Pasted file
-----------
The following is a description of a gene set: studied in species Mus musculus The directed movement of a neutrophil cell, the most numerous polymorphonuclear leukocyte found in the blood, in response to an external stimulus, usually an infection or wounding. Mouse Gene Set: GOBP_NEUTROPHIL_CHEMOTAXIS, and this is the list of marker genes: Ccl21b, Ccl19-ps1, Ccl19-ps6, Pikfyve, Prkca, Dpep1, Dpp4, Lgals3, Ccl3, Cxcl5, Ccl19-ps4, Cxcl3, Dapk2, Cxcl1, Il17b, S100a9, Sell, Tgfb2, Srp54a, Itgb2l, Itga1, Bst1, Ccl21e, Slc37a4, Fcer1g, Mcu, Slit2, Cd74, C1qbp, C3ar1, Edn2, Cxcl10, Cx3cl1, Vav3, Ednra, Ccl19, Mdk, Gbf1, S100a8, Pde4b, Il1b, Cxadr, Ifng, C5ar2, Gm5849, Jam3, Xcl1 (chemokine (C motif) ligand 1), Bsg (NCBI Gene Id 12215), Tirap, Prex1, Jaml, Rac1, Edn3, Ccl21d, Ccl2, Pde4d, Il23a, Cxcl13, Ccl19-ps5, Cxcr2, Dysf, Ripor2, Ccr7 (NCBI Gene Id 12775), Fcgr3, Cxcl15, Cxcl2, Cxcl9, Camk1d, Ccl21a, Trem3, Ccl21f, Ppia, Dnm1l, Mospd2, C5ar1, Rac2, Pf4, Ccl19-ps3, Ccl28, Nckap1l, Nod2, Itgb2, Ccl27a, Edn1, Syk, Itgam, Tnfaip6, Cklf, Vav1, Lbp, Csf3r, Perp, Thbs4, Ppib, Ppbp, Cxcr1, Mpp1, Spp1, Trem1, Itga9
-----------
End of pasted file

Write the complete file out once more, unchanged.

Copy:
The following is a description of a gene set: studied in species Mus musculus The directed movement of a neutrophil cell, the most numerous polymorphonuclear leukocyte found in the blood, in response to an external stimulus, usually an infection or wounding. Mouse Gene Set: GOBP_NEUTROPHIL_CHEMOTAXIS, and this is the list of marker genes: Ccl21b, Ccl19-ps1, Ccl19-ps6, Pikfyve, Prkca, Dpep1, Dpp4, Lgals3, Ccl3, Cxcl5, Ccl19-ps4, Cxcl3, Dapk2, Cxcl1, Il17b, S100a9, Sell, Tgfb2, Srp54a, Itgb2l, Itga1, Bst1, Ccl21e, Slc37a4, Fcer1g, Mcu, Slit2, Cd74, C1qbp, C3ar1, Edn2, Cxcl10, Cx3cl1, Vav3, Ednra, Ccl19, Mdk, Gbf1, S100a8, Pde4b, Il1b, Cxadr, Ifng, C5ar2, Gm5849, Jam3, Xcl1 (chemokine (C motif) ligand 1), Bsg (NCBI Gene Id 12215), Tirap, Prex1, Jaml, Rac1, Edn3, Ccl21d, Ccl2, Pde4d, Il23a, Cxcl13, Ccl19-ps5, Cxcr2, Dysf, Ripor2, Ccr7 (NCBI Gene Id 12775), Fcgr3, Cxcl15, Cxcl2, Cxcl9, Camk1d, Ccl21a, Trem3, Ccl21f, Ppia, Dnm1l, Mospd2, C5ar1, Rac2, Pf4, Ccl19-ps3, Ccl28, Nckap1l, Nod2, Itgb2, Ccl27a, Edn1, Syk, Itgam, Tnfaip6, Cklf, Vav1, Lbp, Csf3r, Perp, Thbs4, Ppib, Ppbp, Cxcr1, Mpp1, Spp1, Trem1, Itga9